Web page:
How to exit a doomed IT project

Three years after starting a one-month, quick-hit assignment, it was time to jump off the runaway truck

I work for a large trucking company in Chicago. These days I’m head of information services. But many years ago, right after I was hired as one of the low-end IT guys, I was asked to take on a month-long, “quick-hit” project using Microsoft Access and Oracle to capture shipment data and analyze it. I named it CTA/PTA, for Cycle-Time Analysis and Post-Trip Analysis.

I realized there was no standard method that I could use, so I created a standardized, event-based model of how trucks moved on our routes. Trailers start out empty, then they get loaded, then they get moved, then they get unloaded. Trailers move from point A to point B, loaded; and then they go from point B to point C, unloaded; when they reach point C, they get loaded again and go back to point A. That’s a triangular move.

In other cases you simply move from A to B, and then from B back to A. On top of all of that, I had to shoehorn in an intermodal model for trailers that go from train to truck to ship, which is an entirely different deal and never worked properly.

It soon became clear that there was no way I was going to be able to bang this out in a month. In fact, it took three months of daily meetings just to get to the point where I was ready to start creating a clear definition of how data should be captured and structured.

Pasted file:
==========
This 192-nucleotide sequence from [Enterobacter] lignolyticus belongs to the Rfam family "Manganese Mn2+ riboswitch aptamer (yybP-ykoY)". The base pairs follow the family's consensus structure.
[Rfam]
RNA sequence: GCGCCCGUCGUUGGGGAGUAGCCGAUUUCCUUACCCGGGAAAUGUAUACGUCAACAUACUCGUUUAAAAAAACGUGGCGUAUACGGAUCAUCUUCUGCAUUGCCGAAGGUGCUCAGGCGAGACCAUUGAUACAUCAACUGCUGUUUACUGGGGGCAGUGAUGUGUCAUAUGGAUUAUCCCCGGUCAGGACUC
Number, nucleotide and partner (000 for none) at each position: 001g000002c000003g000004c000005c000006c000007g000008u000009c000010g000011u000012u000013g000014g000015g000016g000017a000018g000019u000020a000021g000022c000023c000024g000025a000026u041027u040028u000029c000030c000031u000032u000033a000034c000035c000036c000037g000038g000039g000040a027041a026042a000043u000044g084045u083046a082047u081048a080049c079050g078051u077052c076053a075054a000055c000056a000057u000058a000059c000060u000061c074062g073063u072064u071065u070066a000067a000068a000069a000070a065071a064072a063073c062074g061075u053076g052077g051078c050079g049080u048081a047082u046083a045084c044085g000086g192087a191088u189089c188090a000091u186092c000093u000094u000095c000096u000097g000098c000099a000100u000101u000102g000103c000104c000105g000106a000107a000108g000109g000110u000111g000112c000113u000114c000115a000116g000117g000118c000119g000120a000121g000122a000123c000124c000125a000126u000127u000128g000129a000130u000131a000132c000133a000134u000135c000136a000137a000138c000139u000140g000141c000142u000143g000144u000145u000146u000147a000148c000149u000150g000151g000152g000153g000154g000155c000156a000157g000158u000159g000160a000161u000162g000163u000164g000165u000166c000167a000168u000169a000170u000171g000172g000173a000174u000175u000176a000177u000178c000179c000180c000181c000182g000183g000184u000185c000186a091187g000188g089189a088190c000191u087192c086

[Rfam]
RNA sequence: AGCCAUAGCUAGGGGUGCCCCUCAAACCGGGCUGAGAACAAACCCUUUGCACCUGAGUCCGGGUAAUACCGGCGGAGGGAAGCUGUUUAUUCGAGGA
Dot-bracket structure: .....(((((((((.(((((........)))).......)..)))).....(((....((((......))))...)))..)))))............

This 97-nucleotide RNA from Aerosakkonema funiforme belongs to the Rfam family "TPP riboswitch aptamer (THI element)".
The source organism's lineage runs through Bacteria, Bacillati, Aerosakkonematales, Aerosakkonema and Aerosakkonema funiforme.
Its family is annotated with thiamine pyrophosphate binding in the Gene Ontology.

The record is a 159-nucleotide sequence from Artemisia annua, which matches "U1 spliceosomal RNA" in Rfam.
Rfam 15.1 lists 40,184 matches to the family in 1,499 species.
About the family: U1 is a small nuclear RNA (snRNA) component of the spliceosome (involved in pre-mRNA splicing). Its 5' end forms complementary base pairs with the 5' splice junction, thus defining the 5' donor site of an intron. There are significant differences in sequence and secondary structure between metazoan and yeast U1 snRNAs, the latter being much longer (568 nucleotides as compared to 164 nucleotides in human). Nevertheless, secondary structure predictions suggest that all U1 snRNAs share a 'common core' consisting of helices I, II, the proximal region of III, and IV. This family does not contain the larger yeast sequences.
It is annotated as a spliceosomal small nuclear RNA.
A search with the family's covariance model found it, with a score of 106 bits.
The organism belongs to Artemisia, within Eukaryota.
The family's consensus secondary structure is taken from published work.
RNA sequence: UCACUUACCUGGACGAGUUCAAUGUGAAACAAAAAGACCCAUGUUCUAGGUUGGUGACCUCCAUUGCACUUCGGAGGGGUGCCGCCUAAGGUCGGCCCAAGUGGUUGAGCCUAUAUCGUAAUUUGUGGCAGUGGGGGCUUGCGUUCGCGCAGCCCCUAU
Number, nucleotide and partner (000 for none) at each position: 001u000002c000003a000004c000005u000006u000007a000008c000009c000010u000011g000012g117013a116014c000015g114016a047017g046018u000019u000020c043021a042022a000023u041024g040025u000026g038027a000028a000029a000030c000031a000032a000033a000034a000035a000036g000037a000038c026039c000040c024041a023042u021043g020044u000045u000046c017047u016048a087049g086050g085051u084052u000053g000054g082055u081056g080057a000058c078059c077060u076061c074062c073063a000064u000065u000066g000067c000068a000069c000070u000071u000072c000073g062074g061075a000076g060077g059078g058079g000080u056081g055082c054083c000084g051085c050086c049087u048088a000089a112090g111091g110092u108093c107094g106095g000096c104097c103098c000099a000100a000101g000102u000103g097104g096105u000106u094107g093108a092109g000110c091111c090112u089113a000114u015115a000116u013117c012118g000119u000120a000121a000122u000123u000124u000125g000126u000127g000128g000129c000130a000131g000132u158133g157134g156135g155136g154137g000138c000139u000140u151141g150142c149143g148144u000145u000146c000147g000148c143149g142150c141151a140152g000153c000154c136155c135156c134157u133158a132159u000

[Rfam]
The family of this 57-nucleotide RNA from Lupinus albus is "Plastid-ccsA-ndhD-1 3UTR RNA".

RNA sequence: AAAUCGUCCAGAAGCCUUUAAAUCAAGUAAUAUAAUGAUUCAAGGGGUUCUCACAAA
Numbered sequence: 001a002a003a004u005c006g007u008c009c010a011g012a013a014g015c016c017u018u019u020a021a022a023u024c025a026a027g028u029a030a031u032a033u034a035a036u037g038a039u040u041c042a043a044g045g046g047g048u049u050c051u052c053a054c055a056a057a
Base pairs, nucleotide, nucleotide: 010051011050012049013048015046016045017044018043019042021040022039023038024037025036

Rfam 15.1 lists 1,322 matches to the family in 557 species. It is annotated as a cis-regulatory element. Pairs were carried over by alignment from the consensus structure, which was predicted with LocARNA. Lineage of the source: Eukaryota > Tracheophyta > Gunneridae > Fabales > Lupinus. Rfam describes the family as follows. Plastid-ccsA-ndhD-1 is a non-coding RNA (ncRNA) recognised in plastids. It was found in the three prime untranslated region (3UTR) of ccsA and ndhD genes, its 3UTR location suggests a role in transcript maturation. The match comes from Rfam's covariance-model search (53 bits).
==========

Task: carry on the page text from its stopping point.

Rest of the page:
In the end I produced an 80-page document that defined how the data might be crunched. My bosses loved it -- and decided that I was not senior enough to run a project of this complexity. Soon I had a project manager, a business rep, and too many consultants. As the data model grew more complex, we realized that Access alone wasn’t going to do the job, so we brought in a tool from Business Objects for reporting.

Within a few months there was a 10-person team running my quick-hit project. While I continued to manage contacts with various business entities, I also began designing logical metadata models called universes. Most of them were made up of fact tables with 11 dimensions. I didn’t realize until much later that this was unusual. Ralph Kimball -- noted data warehousing design and development guru -- says that seven dimensions is the upper limit; beyond that data becomes too complex to understand. He may be right.

At this point, we renamed the CTA/PTA project SPHERE, for Shipment Performance Historical Events Reporting Environment. Several weeks later, the Dustin Hoffman-Sharon Stone-Samuel L. Jackson movie, Sphere, came out and bombed. I should have guessed we were in trouble.

Three years passed, and SPHERE was still “in development.” Costs were nearing $10 million. I still think it was a good idea, and it might have worked if the project manager hadn’t sabotaged the project. There were several critical moments when he made decisions designed to produce political gains for himself rather than improving the design of our developing system.

Fortunately, by this time I had several other projects working at the trucking company. Something told me it might be a politic time to slip discreetly away from SPHERE, which I did.

Knowing when to jump off a runaway truck, especially when it’s heading for a crash, is mostly a matter of timing.

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